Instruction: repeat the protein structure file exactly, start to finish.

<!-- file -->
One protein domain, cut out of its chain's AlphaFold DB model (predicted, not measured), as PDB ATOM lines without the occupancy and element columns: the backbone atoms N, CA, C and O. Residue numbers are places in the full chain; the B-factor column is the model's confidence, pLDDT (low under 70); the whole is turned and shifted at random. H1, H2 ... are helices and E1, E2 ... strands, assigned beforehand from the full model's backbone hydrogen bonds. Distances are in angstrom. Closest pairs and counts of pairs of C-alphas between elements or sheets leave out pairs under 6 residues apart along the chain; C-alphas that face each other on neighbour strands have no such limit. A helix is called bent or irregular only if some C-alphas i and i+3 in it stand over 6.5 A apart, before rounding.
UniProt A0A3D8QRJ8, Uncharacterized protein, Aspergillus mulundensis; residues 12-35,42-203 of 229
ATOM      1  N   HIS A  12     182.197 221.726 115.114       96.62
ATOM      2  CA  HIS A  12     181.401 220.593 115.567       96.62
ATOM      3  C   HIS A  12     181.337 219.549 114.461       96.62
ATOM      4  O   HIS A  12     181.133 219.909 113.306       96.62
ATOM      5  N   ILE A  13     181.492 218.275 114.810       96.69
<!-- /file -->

One protein domain, cut out of its chain's AlphaFold DB model (predicted, not measured), as PDB ATOM lines without the occupancy and element columns: the backbone atoms N, CA, C and O. Residue numbers are places in the full chain; the B-factor column is the model's confidence, pLDDT (low under 70); the whole is turned and shifted at random. H1, H2 ... are helices and E1, E2 ... strands, assigned beforehand from the full model's backbone hydrogen bonds. Distances are in angstrom. Closest pairs and counts of pairs of C-alphas between elements or sheets leave out pairs under 6 residues apart along the chain; C-alphas that face each other on neighbour strands have no such limit. A helix is called bent or irregular only if some C-alphas i and i+3 in it stand over 6.5 A apart, before rounding.
UniProt A0A3D8QRJ8, Uncharacterized protein, Aspergillus mulundensis; residues 12-35,42-203 of 229
ATOM      1  N   HIS A  12     182.197 221.726 115.114       96.62
ATOM      2  CA  HIS A  12     181.401 220.593 115.567       96.62
ATOM      3  C   HIS A  12     181.337 219.549 114.461       96.62
ATOM      4  O   HIS A  12     181.133 219.909 113.306       96.62
ATOM      5  N   ILE A  13     181.492 218.275 114.810       96.69